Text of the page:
Our Legal Heritage

46-52 of 52 Articles
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In 1748, James Douglas, 14th Earl of Morton, an antiquarian who had travelled in Egypt, presented a mummy to the Faculty.

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In the latest of our occasional series, Graham Ogilvy discovers a curious legal relic in Dunkeld. What would the Howard League make of it? The strange door into the foundations of Telford's famous bridge across the Tay in Dunkeld is painted an innocuous blue but the heavy iron locks l

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In the latest in our occasional legal heritage series, Graham Ogilvy reflects on the remarkable story of ‘Indian’ Peter Williamson. A document presently on display in the library of the Faculty of Advocates records one of the most shocking episodes of human trafficking in Scottish histor

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In the third of our occasional series looking at Scotland's legal heritage, both grand and obscure, Graham Ogilvy appreciates Sir John Steell's statue of George Kinloch in Dundee. George Kinloch is not the only outlaw in Scotland to be publicly commemorated. Stirling's Wallace Memorial, the obelisk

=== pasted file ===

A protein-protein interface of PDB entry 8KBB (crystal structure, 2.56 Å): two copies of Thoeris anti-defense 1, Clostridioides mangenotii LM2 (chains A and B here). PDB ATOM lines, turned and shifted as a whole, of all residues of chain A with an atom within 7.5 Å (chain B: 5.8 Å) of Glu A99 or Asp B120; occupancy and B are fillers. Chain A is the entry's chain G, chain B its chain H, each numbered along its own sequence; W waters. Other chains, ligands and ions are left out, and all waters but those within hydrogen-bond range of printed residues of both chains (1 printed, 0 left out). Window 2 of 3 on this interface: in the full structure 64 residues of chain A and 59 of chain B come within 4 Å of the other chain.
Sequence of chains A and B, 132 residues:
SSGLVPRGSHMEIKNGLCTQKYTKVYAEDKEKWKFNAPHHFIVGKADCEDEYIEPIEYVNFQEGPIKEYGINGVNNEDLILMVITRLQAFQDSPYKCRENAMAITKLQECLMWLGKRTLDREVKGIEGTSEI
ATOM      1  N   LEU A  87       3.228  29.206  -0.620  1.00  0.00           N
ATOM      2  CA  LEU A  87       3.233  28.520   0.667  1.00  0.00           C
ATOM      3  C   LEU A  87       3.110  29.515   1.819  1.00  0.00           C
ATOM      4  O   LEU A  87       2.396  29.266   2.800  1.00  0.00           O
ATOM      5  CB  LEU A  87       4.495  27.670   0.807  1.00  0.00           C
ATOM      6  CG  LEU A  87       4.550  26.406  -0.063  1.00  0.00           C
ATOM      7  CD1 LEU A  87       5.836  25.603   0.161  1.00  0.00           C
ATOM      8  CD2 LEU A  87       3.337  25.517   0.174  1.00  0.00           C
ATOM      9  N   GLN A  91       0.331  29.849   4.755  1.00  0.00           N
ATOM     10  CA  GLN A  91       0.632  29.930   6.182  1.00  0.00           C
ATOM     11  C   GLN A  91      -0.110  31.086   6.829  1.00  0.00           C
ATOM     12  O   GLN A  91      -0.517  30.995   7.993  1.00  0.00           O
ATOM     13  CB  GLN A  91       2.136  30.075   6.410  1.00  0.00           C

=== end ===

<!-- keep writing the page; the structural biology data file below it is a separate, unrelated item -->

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In the second of our new occasional series, Connor Beaton looks at John Maclean's famous speech from the dock. A hundred years ago this week, Scottish socialist John Maclean delivered a famous polemic against capitalism and war from the dock of the High Court in Edinburgh.

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In the first of our new occasional series, we look at the Infamous case of the Appin murder. In 1752 Colin Campbell of Glenure, known as the Red Fox, was shot dead in woods near Ballachulish in Argyll. His death led to what is widely regarded as one of Scotland’s most notorious miscarriag

46-52 of 52 Articles